Dec 21, 2001 3:33 PM
|I met a guy on a ride the other day who told me I should be doing a lot of my slow long distance training in the morning. He said not to eat any breakfast and don't take any food, just water. This seems nuts! What's the deal?|
Dec 21, 2001 4:54 PM
|if you can hold yourself to riding slowly for 3 hours or so, you are burning the fat you have stored as energy. if you must eat, eat enough to feel like you've eaten, not so you feel like a pig. always take something with you, just in case! a bonk 60 minutes from home sucks.|
Dec 21, 2001 5:01 PM
This sounds like something from someone trying desperatly to lose weight, but going about it in a very unsound manner. Doing some training in the morning has some value, because it will elevate your metabolism for the entire day helping you to burn more calories. Not eating is just going to run down your glycogen stores in your muscles and your liver though and you will soon feel tired and lethargic. A longer ride could even put you in danger of a bonk. Your body needs the energy it gets from food to fuel you in training. Trying to go without is a pretty unsound way to go about things. Eating smart will help you to train more effectively and recover faster. Gotta put gas in the car so to speak.
|re: Base- Andy Hamsten did this.||High Gear|
Dec 30, 2001 3:20 AM
|I read long ago that Andy Hamsten used this type of training to force the body to use fat as fuel. The idea was not to eat and only drink water while doing a long easy ride in the morning. Once you go through the glycogen you start to burn the other fule you have stored, fat. This wasn't a weight loss plan for him but a way to teach his body to burn an other source of energy.|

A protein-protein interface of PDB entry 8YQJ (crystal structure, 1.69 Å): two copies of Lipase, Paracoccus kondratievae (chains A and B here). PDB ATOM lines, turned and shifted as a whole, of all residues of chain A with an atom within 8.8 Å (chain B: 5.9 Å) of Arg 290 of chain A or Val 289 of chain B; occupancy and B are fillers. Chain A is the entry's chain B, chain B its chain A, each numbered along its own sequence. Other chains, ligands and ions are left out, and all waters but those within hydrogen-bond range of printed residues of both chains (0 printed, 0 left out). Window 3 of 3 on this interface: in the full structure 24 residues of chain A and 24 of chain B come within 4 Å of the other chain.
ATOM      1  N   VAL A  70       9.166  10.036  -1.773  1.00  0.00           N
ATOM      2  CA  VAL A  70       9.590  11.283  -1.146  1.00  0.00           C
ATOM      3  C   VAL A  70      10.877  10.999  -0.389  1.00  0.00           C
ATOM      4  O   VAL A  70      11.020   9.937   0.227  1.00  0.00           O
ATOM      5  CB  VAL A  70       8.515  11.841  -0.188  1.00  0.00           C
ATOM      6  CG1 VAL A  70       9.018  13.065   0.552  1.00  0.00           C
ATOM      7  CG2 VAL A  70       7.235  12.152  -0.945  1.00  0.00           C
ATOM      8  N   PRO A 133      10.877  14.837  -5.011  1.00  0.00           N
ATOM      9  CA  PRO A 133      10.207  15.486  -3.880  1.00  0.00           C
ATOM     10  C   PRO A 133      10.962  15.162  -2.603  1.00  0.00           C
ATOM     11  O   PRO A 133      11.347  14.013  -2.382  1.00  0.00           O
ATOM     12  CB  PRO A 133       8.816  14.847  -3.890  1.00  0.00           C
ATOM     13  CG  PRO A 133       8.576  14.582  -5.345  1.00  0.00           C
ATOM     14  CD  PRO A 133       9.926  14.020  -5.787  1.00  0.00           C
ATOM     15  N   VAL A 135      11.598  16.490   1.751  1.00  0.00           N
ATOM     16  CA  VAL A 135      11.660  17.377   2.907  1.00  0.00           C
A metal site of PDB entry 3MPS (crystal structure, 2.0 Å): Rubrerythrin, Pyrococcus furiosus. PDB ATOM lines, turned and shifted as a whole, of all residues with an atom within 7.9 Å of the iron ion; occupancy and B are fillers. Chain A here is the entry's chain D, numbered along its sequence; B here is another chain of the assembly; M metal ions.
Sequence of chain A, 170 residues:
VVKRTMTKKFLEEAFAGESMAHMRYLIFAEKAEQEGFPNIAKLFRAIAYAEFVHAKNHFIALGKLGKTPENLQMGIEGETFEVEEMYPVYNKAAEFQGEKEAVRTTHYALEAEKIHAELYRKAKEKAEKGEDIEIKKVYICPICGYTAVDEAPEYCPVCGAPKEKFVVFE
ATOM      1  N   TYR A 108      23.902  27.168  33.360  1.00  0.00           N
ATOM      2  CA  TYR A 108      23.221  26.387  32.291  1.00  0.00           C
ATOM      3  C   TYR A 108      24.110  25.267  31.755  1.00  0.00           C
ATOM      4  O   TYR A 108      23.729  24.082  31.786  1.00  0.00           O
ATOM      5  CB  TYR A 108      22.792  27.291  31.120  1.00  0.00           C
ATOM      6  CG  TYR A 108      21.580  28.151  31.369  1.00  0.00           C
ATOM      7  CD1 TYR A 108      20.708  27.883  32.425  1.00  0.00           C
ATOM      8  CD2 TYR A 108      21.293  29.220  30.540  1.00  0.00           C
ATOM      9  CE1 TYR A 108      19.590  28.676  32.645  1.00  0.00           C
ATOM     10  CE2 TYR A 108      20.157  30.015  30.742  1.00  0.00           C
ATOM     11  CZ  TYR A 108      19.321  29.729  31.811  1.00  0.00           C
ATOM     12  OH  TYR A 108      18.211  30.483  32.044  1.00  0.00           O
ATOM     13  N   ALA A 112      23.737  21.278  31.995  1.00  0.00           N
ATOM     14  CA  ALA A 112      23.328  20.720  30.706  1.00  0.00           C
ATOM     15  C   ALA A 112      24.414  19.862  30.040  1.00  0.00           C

Jan 2, 2002 1:26 PM
|if your goal is to burn fat. I would also recommend loading up on caffeine before the ride since this has been shown to increase Free Fatty Acid use. But you should ride easy or else your going to burn glycogen (which may be low because of your over night fast, and your lack of eating while riding). Basically, the easier you go, the longer you ride and the longer it's been since you've eaten the greater your body's reliance on fats for energy will be. I'm not sure how much evidence there is that this will "teach" your body to use fat when you're going harder but in the short term it will burn off fat (and preferentially adipose fat rather than intramuscular fat). Off course even going real easy you're going to be using some glycogen so the risk of bonking is real especially if your limiting you're calories to try to lose weight and therefore not fully replenishing your glycogen stores in between workouts.|
Jan 2, 2002 1:57 PM
Yes, caffeine use appears to result in an increase of fatty acid in the blood, but as far as I know there is no evidence showing that an athlete's body is able to/does utilize the available free fatty's. This was a topic of discussion a few years back, as a possible area of study, and I have not seen any studies published since. I've also been out of the loop for a while, so who knows?!?. If you are aware of any info, could you clue me in on where to find it? Thanks!
|Looked into some....||Wayne|
Jan 7, 2002 1:55 PM
|Yeah, you're right, the evidence isn't as good as I thought. Studies have shown an increase of FFA (and glucose) in the blood, some have shown decreased times in performance tests or increased times to exhaustion if effort level is controlled. But no change in R values to suggest an increased reliance on fat oxidation. Sort of a mixed bag of results, so I guess drink it if you like it!|| |